Robert Indiana

Born Robert Clark in New Castle, Indiana, the state after which he changed his name 30 years later, Robert Indiana, was best known for the mid-1960s pop art classic Love.

In his New York studio he mapped the divisions of his country, reacting to the racial injustice and violence in the deep south In 1966 he created the Confederacy series, in which the schematic outlines of southern states were framed with an uncompromising statement: “Just as in the anatomy of man, every nation must have its hind part.”

The boldness of this message contrasts with the ambiguity of Love, in which the letters of this word are stacked on top of each other with the “O” at a jaunty angle. This arrangement, originally produced in New York for the Museum of Modern Art’s 1964 Christmas card as well as a series of paintings, has been endlessly repeated, always with the vowel unforgettably askew, in monumental steel sculptures, postage stamps and countless other versions. Many of these were unofficial, as Indiana omitted to copyright his creation, and it is arguable whether the artist shared the cheery spirit in which so many millions consumed his image.

The work’s political context was the 60s counterculture stirred up by the Vietnam war and the civil rights movement. Its personal connections were with Indiana’s lover, the abstract artist Ellsworth Kelly, from whom he parted at this time. Indiana had been engaged by the collector Larry Aldrich to help convert a Christian Science church into a contemporary art gallery. His contribution to the project reversed the words of the ubiquitous inscription “God is Love”, and from this he derived the single-word image that gave him such renown.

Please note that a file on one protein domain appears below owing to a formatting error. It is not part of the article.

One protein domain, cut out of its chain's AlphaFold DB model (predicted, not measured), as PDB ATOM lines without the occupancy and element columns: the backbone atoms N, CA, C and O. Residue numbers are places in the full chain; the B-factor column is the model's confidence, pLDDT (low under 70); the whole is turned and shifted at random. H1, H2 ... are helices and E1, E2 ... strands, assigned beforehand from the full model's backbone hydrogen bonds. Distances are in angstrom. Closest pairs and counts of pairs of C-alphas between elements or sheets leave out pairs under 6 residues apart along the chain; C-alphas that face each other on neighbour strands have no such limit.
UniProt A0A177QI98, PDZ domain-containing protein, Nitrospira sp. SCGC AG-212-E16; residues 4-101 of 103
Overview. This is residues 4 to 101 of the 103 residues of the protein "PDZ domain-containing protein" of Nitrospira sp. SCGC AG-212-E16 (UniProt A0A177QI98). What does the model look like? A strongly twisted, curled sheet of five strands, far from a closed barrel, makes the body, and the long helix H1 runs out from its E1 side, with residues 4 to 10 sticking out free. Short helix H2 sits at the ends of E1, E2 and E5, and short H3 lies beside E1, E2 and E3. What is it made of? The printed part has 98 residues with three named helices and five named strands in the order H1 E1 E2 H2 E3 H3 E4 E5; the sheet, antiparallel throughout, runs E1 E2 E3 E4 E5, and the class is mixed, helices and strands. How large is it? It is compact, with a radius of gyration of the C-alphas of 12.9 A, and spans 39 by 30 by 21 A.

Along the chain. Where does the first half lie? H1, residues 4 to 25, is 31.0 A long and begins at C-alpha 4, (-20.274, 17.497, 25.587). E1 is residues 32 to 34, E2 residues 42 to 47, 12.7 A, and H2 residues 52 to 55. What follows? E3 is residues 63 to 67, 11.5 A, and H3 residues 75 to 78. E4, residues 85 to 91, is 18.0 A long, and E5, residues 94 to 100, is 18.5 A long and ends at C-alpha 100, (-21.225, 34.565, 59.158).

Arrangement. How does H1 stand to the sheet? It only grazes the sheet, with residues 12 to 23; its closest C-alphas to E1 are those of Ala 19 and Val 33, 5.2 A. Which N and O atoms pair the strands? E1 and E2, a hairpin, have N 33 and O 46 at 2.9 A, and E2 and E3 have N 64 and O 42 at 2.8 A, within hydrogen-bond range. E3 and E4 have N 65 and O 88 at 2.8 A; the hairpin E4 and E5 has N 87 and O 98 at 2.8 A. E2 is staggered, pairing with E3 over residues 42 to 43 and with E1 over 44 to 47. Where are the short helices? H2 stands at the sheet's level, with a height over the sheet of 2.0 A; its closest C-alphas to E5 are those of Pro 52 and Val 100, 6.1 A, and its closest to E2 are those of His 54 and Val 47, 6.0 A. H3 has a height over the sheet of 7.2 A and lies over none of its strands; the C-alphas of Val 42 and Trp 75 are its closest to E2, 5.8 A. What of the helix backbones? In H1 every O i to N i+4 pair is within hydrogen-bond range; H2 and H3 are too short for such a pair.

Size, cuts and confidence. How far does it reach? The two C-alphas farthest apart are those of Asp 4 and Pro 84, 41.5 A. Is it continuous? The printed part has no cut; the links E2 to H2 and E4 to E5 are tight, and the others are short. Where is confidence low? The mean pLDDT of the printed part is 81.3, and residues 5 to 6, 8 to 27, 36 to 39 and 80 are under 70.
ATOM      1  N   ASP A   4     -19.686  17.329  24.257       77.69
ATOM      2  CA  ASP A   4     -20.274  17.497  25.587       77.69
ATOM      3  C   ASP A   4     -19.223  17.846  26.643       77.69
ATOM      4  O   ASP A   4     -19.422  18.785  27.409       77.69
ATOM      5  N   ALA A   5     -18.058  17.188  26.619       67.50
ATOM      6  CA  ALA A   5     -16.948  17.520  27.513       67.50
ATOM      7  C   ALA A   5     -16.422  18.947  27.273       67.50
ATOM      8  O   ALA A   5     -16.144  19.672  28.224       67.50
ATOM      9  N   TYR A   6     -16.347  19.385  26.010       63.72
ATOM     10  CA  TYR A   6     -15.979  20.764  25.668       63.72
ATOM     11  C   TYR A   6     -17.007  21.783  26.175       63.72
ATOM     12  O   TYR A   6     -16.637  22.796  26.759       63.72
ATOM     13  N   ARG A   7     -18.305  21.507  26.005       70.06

Indiana’s antipathy to easy sentiments and interpretations can be seen in another celebrated work, The Demuth American Dream No. 5 (1963). This exemplifies pop art’s relationship with numbers and signs but is also based on Charles Demuth’s I Saw the Figure 5 in Gold, a key modernist painting of 1928, itself inspired by the poetry of William Carlos Williams. Indiana’s picture creates a chain of cultural, personal and even mathematical associations that has little to do with the light, celebratory side of pop art. He himself thought that the term “pop” was misleading and was begrudging about the movement itself. In 1963, for example, he claimed that pop art had taken over from abstract expressionism in “the eternal What-Is-New-in-American-Painting shows”, as he put it, and he gave it “10 years perhaps”.

The art of Indiana is perhaps best understood in terms of a deeper, more melancholy strain in US culture. This is exemplified by the diptych Mother and Father (1963), showing Indiana’s parents in front of their Ford Model T, in which the darkness of family life is hinted at, if not explicitly represented. To poach the phrase that Bruce Springsteen has used to describe his own work, Indiana dedicated himself to “judging the distance between American reality and the American dream”.

Political and social engagement also inspired Indiana’s later career. In the first decade of this century he responded to terrorist attacks and Middle Eastern invasions with such images as Afghanistan (2001) and the Peace series (2003), while during the run-up to Barack Obama’s election as US president in 2008, Indiana projected the configuration of Love on to a related sentiment, Hope.

He was later to admit that this optimism was not justified by events. The despair felt by some left-leaning Americans may have contributed to Indiana’s own isolation in old age, though his public comments on Donald Trump had a certain levity. He told the Guardian in 2015: “I have, right in front of me as I sit talking to you, a Mexican friend of mine. He’s a chihuahua. And he’s very disturbed and very depressed watching TV. He’s sure that Trump guy is going to do away with chihuahuas.

As a child he moved home 20 times with his adoptive parents, Carmen and Earl Clark. After losing his position at Western Oil, Earl managed a petrol station before finding a desk job with Phillips Petroleum. Robert endured a dysfunctional life that included Earl’s departure with another woman, and Carmen’s pursuit with a .38 revolver. His family experiences were reflected in many of his later images, even those with apparently universal titles such as Eat/Die (1962): his mother’s last word was “Eat”.

Abridged and adapted from Christopher Masters' 2018 obituary in The Guardian.

Photo by Dennis Griggs.